Thursday, May 19, 2005

Performance Based Sermons

Ever since I made the conscious decision to start going to Friday prayers again a few years ago, I have at times regretted the decision. It is not that I believe that I don't believe in the good of prayer in general or the communal prayer in particular. I'm a believer (scientifically speaking, of course) in the relationship between religious engagement and positive social benefit. Numerous studies purport to link churchgoing with lower rates of teen pregnancy, alcohol and drug abuse, school performance, etc. (I have yet to see the study that shows such a benefit from watching "The 700 Club," or reading any of the "Left Behind" series, however.)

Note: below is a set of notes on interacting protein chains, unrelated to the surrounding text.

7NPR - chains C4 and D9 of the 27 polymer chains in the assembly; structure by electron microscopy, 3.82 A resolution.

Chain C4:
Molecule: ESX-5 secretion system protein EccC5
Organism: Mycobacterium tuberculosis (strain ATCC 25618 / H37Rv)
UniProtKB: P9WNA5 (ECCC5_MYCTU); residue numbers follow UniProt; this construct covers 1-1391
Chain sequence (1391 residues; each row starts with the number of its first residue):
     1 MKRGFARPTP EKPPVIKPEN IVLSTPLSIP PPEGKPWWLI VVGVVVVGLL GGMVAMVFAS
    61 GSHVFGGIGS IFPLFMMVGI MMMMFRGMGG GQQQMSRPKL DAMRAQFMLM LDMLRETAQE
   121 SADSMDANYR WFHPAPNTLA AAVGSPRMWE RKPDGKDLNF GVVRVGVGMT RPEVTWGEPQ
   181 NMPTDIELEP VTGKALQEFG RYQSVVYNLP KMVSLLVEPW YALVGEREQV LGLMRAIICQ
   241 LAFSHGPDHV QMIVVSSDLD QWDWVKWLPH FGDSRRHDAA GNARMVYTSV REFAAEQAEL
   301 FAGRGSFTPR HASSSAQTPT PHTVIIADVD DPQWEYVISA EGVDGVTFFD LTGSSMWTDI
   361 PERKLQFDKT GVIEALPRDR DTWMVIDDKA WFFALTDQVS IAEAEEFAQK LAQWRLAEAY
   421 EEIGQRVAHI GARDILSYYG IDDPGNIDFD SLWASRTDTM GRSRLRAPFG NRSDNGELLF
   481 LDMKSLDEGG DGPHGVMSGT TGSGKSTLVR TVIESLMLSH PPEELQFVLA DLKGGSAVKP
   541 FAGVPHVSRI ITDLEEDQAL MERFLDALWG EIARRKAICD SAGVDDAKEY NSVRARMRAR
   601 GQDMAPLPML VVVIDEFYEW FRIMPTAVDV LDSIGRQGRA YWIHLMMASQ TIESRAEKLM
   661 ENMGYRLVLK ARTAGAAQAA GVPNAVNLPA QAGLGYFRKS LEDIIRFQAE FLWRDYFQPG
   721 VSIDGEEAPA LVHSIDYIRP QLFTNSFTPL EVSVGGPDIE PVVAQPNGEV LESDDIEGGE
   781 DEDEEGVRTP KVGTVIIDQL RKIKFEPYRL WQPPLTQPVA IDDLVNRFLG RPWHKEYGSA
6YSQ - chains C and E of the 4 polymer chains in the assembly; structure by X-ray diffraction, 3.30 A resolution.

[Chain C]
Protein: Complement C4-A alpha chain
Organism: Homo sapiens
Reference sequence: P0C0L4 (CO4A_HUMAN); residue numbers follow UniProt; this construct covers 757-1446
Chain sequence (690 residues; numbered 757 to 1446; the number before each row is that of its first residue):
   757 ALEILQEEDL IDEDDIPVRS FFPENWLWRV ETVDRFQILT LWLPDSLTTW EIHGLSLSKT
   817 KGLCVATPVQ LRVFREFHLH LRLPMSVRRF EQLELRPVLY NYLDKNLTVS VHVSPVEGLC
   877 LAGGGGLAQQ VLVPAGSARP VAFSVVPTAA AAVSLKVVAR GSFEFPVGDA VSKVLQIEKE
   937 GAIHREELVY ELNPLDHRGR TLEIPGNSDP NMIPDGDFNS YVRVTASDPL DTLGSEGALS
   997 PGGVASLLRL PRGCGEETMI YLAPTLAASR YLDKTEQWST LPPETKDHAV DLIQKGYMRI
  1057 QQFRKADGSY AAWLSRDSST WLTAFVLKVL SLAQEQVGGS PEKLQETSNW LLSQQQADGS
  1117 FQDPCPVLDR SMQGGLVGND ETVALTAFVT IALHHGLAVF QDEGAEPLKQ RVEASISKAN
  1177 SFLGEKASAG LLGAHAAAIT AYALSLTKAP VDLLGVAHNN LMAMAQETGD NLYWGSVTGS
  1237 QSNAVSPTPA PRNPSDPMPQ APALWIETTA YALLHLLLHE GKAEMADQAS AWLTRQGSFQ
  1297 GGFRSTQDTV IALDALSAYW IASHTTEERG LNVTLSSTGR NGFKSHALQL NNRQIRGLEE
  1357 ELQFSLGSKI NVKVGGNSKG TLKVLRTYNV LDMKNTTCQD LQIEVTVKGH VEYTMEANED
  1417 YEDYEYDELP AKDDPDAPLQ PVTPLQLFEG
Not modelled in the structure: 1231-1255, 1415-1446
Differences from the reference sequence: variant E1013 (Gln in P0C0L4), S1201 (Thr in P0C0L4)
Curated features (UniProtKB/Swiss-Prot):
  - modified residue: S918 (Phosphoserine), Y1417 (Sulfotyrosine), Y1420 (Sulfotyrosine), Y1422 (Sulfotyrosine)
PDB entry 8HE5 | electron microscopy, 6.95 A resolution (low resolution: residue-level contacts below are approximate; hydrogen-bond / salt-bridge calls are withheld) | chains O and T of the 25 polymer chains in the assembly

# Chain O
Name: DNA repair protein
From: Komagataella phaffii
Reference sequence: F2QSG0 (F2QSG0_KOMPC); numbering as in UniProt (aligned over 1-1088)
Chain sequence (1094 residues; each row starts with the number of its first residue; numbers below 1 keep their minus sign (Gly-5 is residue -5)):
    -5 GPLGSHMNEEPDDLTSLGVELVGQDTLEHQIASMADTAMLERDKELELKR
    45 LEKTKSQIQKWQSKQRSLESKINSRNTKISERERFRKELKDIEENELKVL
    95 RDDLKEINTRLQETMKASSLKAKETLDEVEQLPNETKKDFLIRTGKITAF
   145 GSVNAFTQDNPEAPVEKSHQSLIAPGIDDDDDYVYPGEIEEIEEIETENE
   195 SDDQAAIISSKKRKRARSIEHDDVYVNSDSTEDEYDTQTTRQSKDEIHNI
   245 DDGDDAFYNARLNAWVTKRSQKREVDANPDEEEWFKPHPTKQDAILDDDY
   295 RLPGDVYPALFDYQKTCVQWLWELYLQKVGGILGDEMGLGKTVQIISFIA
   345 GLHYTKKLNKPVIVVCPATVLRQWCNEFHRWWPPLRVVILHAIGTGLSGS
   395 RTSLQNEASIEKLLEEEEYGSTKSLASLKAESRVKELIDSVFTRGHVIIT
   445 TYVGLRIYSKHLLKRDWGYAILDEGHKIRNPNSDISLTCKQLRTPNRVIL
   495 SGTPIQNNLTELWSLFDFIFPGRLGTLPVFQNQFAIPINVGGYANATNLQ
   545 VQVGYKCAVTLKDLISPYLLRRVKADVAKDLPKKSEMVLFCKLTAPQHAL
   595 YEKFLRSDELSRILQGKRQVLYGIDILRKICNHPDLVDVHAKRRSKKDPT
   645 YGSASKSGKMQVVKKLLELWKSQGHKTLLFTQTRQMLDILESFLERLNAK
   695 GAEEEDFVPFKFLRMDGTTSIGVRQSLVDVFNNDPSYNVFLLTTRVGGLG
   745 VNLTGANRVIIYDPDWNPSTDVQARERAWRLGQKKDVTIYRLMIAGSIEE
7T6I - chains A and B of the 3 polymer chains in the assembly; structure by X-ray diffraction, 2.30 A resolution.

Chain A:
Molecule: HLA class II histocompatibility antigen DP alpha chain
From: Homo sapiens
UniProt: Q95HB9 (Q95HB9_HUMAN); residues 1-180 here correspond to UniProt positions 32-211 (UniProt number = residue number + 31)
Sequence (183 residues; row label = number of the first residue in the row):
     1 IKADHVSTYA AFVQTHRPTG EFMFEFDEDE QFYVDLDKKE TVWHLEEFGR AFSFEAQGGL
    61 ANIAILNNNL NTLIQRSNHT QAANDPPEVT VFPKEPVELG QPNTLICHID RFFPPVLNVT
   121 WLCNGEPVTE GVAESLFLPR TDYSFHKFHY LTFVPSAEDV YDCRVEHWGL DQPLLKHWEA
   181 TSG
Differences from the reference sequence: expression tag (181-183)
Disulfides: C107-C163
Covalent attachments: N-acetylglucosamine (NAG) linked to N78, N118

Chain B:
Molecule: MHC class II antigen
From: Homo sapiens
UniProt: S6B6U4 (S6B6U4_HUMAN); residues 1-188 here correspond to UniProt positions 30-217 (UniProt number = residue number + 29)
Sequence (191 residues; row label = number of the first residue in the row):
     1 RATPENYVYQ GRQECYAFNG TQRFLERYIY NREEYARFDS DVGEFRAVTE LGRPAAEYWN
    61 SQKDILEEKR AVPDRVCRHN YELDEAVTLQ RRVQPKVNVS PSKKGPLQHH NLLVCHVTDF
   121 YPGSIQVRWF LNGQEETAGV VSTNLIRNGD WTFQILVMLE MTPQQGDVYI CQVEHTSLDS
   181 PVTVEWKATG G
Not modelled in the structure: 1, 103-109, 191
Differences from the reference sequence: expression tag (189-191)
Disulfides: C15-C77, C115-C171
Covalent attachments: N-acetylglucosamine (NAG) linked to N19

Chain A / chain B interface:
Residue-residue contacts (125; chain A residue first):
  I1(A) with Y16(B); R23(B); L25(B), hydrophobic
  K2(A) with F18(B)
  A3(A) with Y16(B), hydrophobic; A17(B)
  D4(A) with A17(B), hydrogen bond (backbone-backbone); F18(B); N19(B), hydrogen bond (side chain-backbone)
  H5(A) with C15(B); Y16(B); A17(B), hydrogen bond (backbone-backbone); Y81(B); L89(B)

I'll also readily admit that I've had some good experiences at the mosque on Fridays. Even so, it's not as if I demand to be lifted off the carpet in awe, my life forever changed, by an enrapturing service. (I don't think that I could handle more than a few life-changing moments at this point as it is. It's hard enough just slogging to the gym.)

No, what reduces me to bouts of perditional dissatisfaction is the unpredictability of what I'm going to hear on any given Friday. Mosques vary in their degrees of organization, and it's the rare one that has a reliable imam who is likely to give the khutba every week, allowing you to develop a degree of consistency. Even at the largest, most wealthy masjid you are as likely to hear from a studied scholar one week, a gynecologist the next, and a high schooler attempting to spread the chocolate milk across his face into a beard the week after that.